April is Autism Awareness Month, which was established to promote a better understanding of those with autism. Also known as autism spectrum disorder (ASD), autism is a range of conditions categorized by challenges with social skills, repetitive behaviors, speech and nonverbal communication. According to the Centers for Disease Control and Prevention (CDC), approximately one in 59 children in the United States are on the autism spectrum.

How does autism affect communication?

Children with autism may have difficulty developing language skills and understanding what others say to them. They also often have difficulty communicating nonverbally, such as through hand gestures, eye contact, and facial expressions.

Some children with ASD may not be able to communicate using speech or language, and some may have very limited speaking skills. Others may have rich vocabularies and be able to talk about specific subjects in great detail. Many have problems with the meaning and rhythm of words and sentences. They also may be unable to understand body language and the meanings of different vocal tones. These difficulties affect the ability of children with ASD to interact with others

Below are some patterns of language use and behaviors that are often found in children with ASD.
 
  • Repetitive or rigid language. Often, children with ASD who can speak will say things that have no meaning or that do not relate to the conversations they are having with others. For example, a child may count from one to five repeatedly in a conversation that is not related to numbers. Or may continuously repeat words he or she has heard—a condition called echolalia. Some children with ASD speak in a high-pitched or sing-song voice or use robot-like speech. 
 
  • Narrow interests and exceptional abilities. Some children may be able to deliver an in-depth monologue about a topic that holds their interest, even though they may not be able to carry on a two-way conversation about the same topic. Others may have musical talents or an advanced ability to count and do math calculations. Approximately 10% of children with ASD show “savant” skills, or extremely high abilities in specific areas, such as memorization, calendar calculation, music or math.
 
  • Uneven language development. Many children with ASD develop some speech and language skills, but not to a normal level of ability, and their progress is usually uneven. For example, they may develop a strong vocabulary in a particular area of interest very quickly. Many children with autism have good memories for information just heard or seen. Some may be able to read words before age five, but may not comprehend what they have read. They often do not respond to the speech of others and may not respond to their own names. As a result, these children are sometimes mistakenly thought to have a hearing problem.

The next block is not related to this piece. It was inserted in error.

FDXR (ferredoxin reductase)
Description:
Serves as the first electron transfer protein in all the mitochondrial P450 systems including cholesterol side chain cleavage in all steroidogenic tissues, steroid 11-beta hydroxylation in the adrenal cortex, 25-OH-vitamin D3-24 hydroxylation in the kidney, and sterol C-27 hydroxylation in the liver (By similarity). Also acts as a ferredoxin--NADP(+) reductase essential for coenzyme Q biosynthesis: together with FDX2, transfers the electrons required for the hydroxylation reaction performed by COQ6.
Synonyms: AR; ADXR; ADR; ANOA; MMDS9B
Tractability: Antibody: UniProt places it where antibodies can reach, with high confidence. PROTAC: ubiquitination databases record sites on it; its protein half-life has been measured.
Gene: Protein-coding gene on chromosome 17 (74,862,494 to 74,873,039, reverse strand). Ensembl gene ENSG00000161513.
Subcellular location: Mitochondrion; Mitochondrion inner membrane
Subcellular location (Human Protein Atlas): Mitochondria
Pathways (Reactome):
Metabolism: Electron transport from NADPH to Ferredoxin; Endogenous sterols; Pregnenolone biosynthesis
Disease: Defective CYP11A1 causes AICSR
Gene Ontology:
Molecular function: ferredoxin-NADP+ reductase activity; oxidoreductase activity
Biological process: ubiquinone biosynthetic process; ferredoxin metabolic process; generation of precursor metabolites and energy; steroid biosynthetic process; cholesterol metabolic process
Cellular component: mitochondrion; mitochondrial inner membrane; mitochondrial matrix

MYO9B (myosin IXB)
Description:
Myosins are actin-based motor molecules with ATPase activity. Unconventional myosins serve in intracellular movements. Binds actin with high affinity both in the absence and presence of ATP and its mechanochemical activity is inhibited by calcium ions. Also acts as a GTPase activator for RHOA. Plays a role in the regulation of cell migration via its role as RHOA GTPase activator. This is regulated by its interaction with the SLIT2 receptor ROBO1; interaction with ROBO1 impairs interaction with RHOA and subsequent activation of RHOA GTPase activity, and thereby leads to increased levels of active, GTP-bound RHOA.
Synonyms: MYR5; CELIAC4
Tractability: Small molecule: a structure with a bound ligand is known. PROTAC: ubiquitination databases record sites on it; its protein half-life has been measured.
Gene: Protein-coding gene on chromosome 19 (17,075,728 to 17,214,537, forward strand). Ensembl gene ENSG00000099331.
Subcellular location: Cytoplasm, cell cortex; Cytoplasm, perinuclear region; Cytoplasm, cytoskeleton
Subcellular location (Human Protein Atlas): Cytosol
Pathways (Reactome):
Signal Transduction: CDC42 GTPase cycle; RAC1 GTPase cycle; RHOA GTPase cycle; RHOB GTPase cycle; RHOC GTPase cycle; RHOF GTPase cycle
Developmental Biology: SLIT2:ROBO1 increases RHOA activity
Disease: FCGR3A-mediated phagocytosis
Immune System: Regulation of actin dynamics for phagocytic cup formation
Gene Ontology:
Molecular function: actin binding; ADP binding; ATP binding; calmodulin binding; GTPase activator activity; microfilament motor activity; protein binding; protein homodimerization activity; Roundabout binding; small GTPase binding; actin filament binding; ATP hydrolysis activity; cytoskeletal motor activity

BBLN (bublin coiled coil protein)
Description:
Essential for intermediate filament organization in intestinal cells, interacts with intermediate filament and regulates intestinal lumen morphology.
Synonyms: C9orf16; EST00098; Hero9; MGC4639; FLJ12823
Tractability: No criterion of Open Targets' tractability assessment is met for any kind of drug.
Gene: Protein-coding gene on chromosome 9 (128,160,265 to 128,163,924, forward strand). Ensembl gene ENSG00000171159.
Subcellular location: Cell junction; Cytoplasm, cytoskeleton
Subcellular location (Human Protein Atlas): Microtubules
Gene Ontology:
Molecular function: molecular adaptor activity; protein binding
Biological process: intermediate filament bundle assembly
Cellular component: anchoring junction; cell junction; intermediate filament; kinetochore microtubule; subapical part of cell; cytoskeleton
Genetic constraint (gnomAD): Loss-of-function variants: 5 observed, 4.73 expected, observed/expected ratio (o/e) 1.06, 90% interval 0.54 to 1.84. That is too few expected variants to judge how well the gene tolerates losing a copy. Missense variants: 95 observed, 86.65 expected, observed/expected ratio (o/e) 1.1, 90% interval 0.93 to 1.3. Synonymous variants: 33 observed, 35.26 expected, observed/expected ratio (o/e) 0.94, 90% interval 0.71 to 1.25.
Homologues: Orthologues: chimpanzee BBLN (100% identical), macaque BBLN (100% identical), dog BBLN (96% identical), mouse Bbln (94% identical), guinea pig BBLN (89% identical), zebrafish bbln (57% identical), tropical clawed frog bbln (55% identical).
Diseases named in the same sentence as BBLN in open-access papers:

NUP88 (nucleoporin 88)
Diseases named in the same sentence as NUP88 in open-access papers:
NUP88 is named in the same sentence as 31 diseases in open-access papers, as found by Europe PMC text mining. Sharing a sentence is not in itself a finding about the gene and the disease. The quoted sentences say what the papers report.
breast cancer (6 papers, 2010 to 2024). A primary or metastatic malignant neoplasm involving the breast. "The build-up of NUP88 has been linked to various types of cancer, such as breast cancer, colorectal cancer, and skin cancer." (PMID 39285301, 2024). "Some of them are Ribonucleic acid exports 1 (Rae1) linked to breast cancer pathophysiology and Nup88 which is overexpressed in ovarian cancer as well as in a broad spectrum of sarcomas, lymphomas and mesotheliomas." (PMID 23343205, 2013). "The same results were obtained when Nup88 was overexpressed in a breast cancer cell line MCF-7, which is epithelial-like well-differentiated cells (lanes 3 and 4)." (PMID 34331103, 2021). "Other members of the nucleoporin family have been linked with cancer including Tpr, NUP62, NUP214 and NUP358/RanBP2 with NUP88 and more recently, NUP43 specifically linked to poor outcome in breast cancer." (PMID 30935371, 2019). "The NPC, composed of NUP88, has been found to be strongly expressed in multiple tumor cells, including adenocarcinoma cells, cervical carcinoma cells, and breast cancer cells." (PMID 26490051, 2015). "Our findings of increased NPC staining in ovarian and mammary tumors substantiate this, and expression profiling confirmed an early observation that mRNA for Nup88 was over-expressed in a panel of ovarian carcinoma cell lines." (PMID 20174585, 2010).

• Poor nonverbal conversation skills. Children with ASD are often unable to use gestures, such as pointing to an object, to give meaning to their speech. They often avoid eye contact, which can make them seem rude, uninterested, or inattentive. Without meaningful gestures or other nonverbal skills to enhance their oral language skills, many children with ASD become frustrated in their attempts to make their feelings, thoughts, and needs known. 

If a doctor suspects a child has ASD, he or she will usually refer the child to a variety of specialists, including a speech-language pathologist (SLP). The speech-language pathologist will perform a comprehensive evaluation of the child’s ability to communicate, and will design an appropriate treatment program. 

Teaching children with ASD to improve their communication skills is essential for helping them reach their full potential. Most children with ASD respond well to highly structured, specialized programs. Parents or primary caregivers, as well as other family members, should be involved in the treatment program so that it becomes part of the child’s daily life.

For some younger children with ASD, improving speech and language skills is a realistic goal of treatment. Parents and caregivers can increase a child’s chance of reaching this goal by paying attention to his or her language development early on. Just as toddlers learn to crawl before they walk, children first develop pre-language skills before they begin to use words. These skills include using eye contact, gestures, body movements, imitation, and babbling and other vocalizations to help them communicate. Children who lack these skills may be evaluated and treated by a speech-language pathologist to prevent further developmental delays.

At the Speech-Language Institute (SLI) of Salus University, SLPs work with children of all ages who are on the autism spectrum. For more information on SLI’s services or to schedule an appointment, call 215.780.3150.